In This Issue
Vol. 27 Issue 36
PROFILE ON: THE POWERHOUSE OF EUV LITHOGRAPHY
- THE ONLY SHOW IN TOWN
- HYBRID WARFARE AND GEOPOLITICS
- CHIPS AND THE DIP
Why Read: This week’s issue dives into the most important input to tech production behind the manufacturing of chips – and why the current market valuation of the best lithography is lower than it should be.
“It is much easier to organize control over one industry serving many markets than over one market served by the products of several industries.”
– Joan Robinson
What if I told you that everything you care about in the modern world depended on a single company?
It sounds crazy, but in the world of chips, it’s the absolute norm. The regular threats to attack Taiwan made by Chinese government representatives have stirred up a hornets’ nest of articles and online takes about the critical role of Taiwanese chip manufacturer Taiwan Semiconductor Manufacturing Co. (TSMC) to the global economy. We have covered the company and its coming expansion of production in the United States at length in the Global Report, and it is indeed a critical node, a single point of failure in the entire modern economy. TSMC controls 53% of the global foundry market.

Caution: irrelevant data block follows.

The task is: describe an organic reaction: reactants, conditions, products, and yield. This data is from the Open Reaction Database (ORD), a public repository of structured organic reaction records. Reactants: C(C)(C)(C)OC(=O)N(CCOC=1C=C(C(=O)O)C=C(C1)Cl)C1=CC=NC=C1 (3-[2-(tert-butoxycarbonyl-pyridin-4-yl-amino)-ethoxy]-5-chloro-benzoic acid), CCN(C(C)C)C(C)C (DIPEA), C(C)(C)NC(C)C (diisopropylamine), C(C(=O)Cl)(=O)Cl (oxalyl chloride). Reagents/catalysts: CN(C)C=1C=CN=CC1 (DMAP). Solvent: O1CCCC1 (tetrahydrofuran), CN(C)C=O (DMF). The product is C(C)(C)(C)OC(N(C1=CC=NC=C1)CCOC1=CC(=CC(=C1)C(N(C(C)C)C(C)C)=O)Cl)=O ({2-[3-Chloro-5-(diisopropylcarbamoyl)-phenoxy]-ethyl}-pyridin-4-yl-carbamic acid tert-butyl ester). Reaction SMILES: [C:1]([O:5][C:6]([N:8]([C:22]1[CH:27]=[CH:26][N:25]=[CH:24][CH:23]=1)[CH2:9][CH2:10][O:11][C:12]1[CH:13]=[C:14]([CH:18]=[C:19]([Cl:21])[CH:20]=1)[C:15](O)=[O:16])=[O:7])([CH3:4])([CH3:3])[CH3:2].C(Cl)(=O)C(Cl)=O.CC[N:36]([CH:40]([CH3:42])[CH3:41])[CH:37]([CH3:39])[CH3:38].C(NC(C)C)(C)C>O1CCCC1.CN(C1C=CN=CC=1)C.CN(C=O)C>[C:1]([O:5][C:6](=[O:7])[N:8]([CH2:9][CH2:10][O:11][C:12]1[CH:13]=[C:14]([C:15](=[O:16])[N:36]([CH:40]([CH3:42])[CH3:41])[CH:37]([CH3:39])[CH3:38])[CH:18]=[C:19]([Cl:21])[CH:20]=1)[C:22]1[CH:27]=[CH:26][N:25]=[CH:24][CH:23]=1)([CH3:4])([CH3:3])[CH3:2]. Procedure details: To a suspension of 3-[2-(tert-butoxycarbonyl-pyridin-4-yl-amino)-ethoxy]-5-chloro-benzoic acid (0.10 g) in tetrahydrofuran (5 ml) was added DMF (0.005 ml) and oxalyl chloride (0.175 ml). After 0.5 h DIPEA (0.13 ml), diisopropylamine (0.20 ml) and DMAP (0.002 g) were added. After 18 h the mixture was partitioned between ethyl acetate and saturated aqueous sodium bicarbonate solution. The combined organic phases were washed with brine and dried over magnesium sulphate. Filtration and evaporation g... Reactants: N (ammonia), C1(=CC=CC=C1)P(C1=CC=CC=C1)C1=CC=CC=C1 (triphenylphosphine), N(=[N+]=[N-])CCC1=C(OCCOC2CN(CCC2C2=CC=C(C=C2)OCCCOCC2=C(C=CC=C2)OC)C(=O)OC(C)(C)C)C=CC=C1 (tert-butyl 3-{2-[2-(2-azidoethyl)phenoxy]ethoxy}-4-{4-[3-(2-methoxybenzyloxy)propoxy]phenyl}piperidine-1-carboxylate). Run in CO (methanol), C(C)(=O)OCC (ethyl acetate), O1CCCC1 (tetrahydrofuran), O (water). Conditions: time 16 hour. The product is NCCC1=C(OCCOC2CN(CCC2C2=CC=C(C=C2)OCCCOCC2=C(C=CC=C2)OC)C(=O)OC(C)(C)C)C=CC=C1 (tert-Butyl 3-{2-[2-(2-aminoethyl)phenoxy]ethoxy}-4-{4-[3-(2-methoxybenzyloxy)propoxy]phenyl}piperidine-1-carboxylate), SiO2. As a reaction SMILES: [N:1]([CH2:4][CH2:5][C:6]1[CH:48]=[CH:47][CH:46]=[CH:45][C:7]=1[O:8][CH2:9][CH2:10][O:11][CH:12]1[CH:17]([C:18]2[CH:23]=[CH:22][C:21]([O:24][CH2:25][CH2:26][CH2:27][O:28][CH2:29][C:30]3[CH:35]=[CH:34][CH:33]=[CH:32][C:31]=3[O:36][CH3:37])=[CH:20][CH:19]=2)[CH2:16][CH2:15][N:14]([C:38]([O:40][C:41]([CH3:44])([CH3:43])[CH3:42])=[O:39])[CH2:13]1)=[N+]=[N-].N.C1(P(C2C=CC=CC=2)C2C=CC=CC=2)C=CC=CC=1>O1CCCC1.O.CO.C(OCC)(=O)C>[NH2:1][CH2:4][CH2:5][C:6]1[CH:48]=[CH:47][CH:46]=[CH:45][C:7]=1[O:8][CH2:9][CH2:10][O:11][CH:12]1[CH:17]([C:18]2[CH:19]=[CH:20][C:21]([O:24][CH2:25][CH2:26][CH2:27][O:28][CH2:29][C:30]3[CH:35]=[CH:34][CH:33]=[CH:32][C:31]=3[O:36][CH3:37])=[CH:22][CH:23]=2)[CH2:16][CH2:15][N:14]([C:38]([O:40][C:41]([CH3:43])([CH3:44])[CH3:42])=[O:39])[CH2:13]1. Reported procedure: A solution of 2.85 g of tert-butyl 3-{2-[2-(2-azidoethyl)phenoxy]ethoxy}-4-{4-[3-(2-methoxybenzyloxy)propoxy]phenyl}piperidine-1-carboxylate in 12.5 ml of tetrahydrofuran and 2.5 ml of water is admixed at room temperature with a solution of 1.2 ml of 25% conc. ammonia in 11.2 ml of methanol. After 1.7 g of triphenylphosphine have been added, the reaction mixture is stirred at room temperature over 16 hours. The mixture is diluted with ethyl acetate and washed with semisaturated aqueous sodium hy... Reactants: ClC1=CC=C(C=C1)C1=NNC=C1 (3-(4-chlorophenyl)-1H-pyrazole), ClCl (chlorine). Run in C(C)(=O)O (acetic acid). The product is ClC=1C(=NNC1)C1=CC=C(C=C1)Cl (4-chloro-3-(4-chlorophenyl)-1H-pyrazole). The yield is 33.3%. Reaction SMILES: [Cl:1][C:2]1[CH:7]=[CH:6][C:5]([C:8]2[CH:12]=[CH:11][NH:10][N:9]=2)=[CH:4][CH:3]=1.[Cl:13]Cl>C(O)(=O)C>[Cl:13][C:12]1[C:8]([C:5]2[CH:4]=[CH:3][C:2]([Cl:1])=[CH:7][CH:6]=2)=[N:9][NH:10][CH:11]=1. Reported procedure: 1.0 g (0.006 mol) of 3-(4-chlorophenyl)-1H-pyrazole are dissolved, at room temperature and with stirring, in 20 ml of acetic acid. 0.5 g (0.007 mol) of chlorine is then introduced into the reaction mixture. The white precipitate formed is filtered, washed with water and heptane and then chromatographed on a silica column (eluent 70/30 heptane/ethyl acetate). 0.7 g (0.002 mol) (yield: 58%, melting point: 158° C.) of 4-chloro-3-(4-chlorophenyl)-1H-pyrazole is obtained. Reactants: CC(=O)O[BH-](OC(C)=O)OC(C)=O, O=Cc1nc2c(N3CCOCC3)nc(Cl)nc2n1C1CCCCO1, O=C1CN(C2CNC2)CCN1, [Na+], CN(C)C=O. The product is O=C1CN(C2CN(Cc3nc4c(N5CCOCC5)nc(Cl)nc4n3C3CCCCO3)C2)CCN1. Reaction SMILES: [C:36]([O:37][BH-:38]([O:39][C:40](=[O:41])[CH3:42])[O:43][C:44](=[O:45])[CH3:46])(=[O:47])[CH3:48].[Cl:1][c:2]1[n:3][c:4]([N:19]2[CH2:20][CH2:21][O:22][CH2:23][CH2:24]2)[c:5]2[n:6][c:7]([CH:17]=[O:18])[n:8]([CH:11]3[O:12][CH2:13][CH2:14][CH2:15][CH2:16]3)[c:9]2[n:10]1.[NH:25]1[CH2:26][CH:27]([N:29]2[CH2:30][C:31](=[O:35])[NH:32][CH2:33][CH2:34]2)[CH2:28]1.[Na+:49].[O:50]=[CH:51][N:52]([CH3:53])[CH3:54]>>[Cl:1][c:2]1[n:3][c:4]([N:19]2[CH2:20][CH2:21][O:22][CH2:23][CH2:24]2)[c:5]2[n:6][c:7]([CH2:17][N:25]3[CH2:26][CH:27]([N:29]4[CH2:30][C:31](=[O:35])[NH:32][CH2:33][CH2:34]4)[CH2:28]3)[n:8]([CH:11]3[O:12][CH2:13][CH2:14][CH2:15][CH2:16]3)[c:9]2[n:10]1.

And chips, these days, are everywhere. From cars to phones, computers to servers, sensors of all kinds – even your home speakers now require advanced semiconductors to operate. If you like movement, communication, having a job, or listening to music, it’s no longer an option: you need a chipmaker.
But who supplies those chipmakers? In an industry that increasingly relies on some of the most advanced technologies in the world to produce something now so commonplace it’s becoming nearly ubiquitous in the global economy, the supply chain for foundries is equally important. And as it turns out, there’s really only one show in town.